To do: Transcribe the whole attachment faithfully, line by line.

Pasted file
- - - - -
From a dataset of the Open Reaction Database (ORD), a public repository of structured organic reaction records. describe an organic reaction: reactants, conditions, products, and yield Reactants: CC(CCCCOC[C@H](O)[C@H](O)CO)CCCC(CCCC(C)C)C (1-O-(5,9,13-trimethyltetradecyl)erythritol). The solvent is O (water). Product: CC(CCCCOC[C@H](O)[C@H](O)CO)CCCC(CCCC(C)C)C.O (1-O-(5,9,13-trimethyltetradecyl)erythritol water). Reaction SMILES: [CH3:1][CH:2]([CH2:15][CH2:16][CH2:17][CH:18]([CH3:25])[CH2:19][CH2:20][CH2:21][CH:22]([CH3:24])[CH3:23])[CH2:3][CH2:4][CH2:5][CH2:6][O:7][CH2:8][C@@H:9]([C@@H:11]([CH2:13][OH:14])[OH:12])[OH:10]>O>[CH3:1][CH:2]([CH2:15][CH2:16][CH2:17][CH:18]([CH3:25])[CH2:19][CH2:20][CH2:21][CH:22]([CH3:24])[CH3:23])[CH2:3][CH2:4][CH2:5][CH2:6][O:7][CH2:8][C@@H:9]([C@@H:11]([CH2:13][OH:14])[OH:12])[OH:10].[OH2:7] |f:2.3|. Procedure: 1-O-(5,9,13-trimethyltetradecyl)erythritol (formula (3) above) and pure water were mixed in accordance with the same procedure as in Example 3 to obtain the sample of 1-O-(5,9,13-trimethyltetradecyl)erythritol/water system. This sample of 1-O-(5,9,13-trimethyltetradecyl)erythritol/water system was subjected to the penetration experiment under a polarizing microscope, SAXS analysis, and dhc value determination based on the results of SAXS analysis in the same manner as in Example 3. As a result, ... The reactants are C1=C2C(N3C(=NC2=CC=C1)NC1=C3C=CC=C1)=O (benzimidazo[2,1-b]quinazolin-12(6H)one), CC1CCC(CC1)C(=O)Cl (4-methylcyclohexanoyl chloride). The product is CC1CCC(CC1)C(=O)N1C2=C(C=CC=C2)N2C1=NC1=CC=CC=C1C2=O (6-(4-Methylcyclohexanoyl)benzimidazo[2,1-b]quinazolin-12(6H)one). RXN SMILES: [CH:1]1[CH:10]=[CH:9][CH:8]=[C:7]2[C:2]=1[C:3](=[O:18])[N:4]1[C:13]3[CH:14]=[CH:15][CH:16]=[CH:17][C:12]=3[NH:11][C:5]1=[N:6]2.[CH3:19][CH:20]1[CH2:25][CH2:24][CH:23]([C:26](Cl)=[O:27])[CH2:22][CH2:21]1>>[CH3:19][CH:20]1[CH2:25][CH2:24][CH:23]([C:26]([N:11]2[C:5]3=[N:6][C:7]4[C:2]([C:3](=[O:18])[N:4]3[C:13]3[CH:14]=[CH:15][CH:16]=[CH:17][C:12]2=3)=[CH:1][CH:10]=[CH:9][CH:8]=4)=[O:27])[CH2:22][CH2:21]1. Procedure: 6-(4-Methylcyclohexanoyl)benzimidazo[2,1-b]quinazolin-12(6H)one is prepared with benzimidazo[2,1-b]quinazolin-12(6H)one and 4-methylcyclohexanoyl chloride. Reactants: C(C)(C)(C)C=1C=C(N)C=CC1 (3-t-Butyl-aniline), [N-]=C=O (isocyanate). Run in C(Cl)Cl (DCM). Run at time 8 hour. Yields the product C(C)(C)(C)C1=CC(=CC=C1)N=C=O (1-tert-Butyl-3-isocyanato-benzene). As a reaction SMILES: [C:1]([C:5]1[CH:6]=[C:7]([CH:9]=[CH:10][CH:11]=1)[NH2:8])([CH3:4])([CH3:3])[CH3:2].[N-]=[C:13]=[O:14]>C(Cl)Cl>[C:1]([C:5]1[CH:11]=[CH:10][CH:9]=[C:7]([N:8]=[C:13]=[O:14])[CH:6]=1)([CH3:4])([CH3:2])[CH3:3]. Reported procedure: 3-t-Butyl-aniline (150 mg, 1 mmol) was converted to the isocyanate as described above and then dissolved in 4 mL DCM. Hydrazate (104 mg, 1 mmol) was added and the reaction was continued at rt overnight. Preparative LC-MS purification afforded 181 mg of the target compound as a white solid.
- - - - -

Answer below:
From a dataset of the Open Reaction Database (ORD), a public repository of structured organic reaction records. describe an organic reaction: reactants, conditions, products, and yield Reactants: CC(CCCCOC[C@H](O)[C@H](O)CO)CCCC(CCCC(C)C)C (1-O-(5,9,13-trimethyltetradecyl)erythritol). The solvent is O (water). Product: CC(CCCCOC[C@H](O)[C@H](O)CO)CCCC(CCCC(C)C)C.O (1-O-(5,9,13-trimethyltetradecyl)erythritol water). Reaction SMILES: [CH3:1][CH:2]([CH2:15][CH2:16][CH2:17][CH:18]([CH3:25])[CH2:19][CH2:20][CH2:21][CH:22]([CH3:24])[CH3:23])[CH2:3][CH2:4][CH2:5][CH2:6][O:7][CH2:8][C@@H:9]([C@@H:11]([CH2:13][OH:14])[OH:12])[OH:10]>O>[CH3:1][CH:2]([CH2:15][CH2:16][CH2:17][CH:18]([CH3:25])[CH2:19][CH2:20][CH2:21][CH:22]([CH3:24])[CH3:23])[CH2:3][CH2:4][CH2:5][CH2:6][O:7][CH2:8][C@@H:9]([C@@H:11]([CH2:13][OH:14])[OH:12])[OH:10].[OH2:7] |f:2.3|. Procedure: 1-O-(5,9,13-trimethyltetradecyl)erythritol (formula (3) above) and pure water were mixed in accordance with the same procedure as in Example 3 to obtain the sample of 1-O-(5,9,13-trimethyltetradecyl)erythritol/water system. This sample of 1-O-(5,9,13-trimethyltetradecyl)erythritol/water system was subjected to the penetration experiment under a polarizing microscope, SAXS analysis, and dhc value determination based on the results of SAXS analysis in the same manner as in Example 3. As a result, ... The reactants are C1=C2C(N3C(=NC2=CC=C1)NC1=C3C=CC=C1)=O (benzimidazo[2,1-b]quinazolin-12(6H)one), CC1CCC(CC1)C(=O)Cl (4-methylcyclohexanoyl chloride). The product is CC1CCC(CC1)C(=O)N1C2=C(C=CC=C2)N2C1=NC1=CC=CC=C1C2=O (6-(4-Methylcyclohexanoyl)benzimidazo[2,1-b]quinazolin-12(6H)one). RXN SMILES: [CH:1]1[CH:10]=[CH:9][CH:8]=[C:7]2[C:2]=1[C:3](=[O:18])[N:4]1[C:13]3[CH:14]=[CH:15][CH:16]=[CH:17][C:12]=3[NH:11][C:5]1=[N:6]2.[CH3:19][CH:20]1[CH2:25][CH2:24][CH:23]([C:26](Cl)=[O:27])[CH2:22][CH2:21]1>>[CH3:19][CH:20]1[CH2:25][CH2:24][CH:23]([C:26]([N:11]2[C:5]3=[N:6][C:7]4[C:2]([C:3](=[O:18])[N:4]3[C:13]3[CH:14]=[CH:15][CH:16]=[CH:17][C:12]2=3)=[CH:1][CH:10]=[CH:9][CH:8]=4)=[O:27])[CH2:22][CH2:21]1. Procedure: 6-(4-Methylcyclohexanoyl)benzimidazo[2,1-b]quinazolin-12(6H)one is prepared with benzimidazo[2,1-b]quinazolin-12(6H)one and 4-methylcyclohexanoyl chloride. Reactants: C(C)(C)(C)C=1C=C(N)C=CC1 (3-t-Butyl-aniline), [N-]=C=O (isocyanate). Run in C(Cl)Cl (DCM). Run at time 8 hour. Yields the product C(C)(C)(C)C1=CC(=CC=C1)N=C=O (1-tert-Butyl-3-isocyanato-benzene). As a reaction SMILES: [C:1]([C:5]1[CH:6]=[C:7]([CH:9]=[CH:10][CH:11]=1)[NH2:8])([CH3:4])([CH3:3])[CH3:2].[N-]=[C:13]=[O:14]>C(Cl)Cl>[C:1]([C:5]1[CH:11]=[CH:10][CH:9]=[C:7]([N:8]=[C:13]=[O:14])[CH:6]=1)([CH3:4])([CH3:2])[CH3:3]. Reported procedure: 3-t-Butyl-aniline (150 mg, 1 mmol) was converted to the isocyanate as described above and then dissolved in 4 mL DCM. Hydrazate (104 mg, 1 mmol) was added and the reaction was continued at rt overnight. Preparative LC-MS purification afforded 181 mg of the target compound as a white solid.